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Axis I psychiatric disorders may be high in skin-restricted lupus.

The prevalence of psychiatric disorders is high among people with skin-restricted lupus, compared with the general population, yet most do not receive specialist mental health care or appropriate psychotropic treatment, researchers reported.

Investigators led by psychiatrist Isabelle Jalenques of the Clermont-Ferrand (France) University Hospital noted that psychiatric disorders had been extensively reported in patients with systemic lupus erythematosus (SLE), but no data existed on patients with skin-restricted disease (Br J Dermatol. 2016. doi: 10.1111/bjd.14392).

A previous exploratory study by the research group had shown that 60% of the 20 patients with subacute cutaneous lupus erythematosus and discoid lupus erythematosus studied had at least one psychiatric disorder. However, the study was limited by its size and lack of a control group.

In the current multicenter study, the researchers compared 75 outpatients with skin-restricted lupus (SRL) with 150 controls. The mean age of patients was 46 years, and the mean duration of disease was 10 years. The investigators discovered that almost 49% of the patients with SRL fulfilled criteria for at least one current Axis I psychiatric disorder, compared with 13% of controls (odds ratio, 5.0; P less than .001). Furthermore, 73% of patients fulfilled criteria for at least one lifetime Axis I psychiatric disorder, compared with 43% of controls (OR, 4.4; P less than .001).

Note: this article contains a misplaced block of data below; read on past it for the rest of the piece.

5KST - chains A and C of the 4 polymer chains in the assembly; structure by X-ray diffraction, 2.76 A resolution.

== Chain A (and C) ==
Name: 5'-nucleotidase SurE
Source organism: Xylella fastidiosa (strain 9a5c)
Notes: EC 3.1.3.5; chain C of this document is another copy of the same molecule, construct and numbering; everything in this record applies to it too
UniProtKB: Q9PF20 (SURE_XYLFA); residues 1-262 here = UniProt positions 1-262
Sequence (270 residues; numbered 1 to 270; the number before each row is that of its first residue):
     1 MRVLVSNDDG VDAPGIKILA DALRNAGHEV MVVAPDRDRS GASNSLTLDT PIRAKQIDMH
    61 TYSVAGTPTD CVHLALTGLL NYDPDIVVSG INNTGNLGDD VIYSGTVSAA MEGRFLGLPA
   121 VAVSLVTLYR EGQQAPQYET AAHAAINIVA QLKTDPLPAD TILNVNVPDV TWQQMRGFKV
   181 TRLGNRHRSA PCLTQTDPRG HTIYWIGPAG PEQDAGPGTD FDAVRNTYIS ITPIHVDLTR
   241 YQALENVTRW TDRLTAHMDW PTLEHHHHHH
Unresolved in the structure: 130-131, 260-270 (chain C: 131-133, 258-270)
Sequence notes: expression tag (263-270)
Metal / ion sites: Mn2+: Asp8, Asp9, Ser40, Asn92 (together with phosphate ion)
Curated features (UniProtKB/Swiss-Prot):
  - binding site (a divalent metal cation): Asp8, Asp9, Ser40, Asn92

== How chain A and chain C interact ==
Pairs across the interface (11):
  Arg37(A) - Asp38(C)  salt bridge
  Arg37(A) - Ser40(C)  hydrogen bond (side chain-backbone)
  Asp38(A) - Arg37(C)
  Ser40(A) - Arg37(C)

The rates were close to those of patients with SLE for both current (42.2 and 46.7%) and lifetime psychiatric disorders (72%), the investigators noted.

Patients with SRL were at a particularly high risk of the following psychiatric disorders, compared with controls:

* Major depressive disorder. The current risk was 9% vs. 0% (P = .0007) and the lifetime risk was 44% vs. 26% (P = .01).

* Generalized anxiety disorder. The current risk was 23% vs. 3% (P less than .001) and the lifetime risk was 35% vs. 19% (P = .03).

* Panic disorder. Current was 7% vs. 0% (P = .004) and lifetime was 21 % vs. 3 % (P less than .001).

* Suicide risk. Current was 24% vs. 7% (P = .003).

* Alcohol dependence. Current was 7% vs. 0% (P = .004).

* Lifetime agoraphobia. Current risk was 20% vs. 9% (P = .01).

Many patients were not receiving specialist mental health care or appropriate psychotropic treatment despite psychiatric disorders being a well-known cause of psychological distress, excess mortality, impaired global functioning, and poor compliance with medical treatment, Dr. Jalenques and her associates noted.

"Clinicians should be aware of the high prevalence of these disorders among SRL patients and not hesitate to refer such patients for psychiatric evaluation," they concluded.

This study was supported by a grant from the French Ministry of Health and from Societe Francaise de Dermatologie. The authors said they have no conflicts of interest.

cpnews@frontlinemedcom.com

BY NICOLA GARRETT

FROM BRITISH JOURNAL OF DERMATOLOGY

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Title Annotation:PSYCHOSOMATIC MEDICINE
Author:Garrett, Nicola
Publication:Clinical Psychiatry News
Date:May 1, 2016
Words:460
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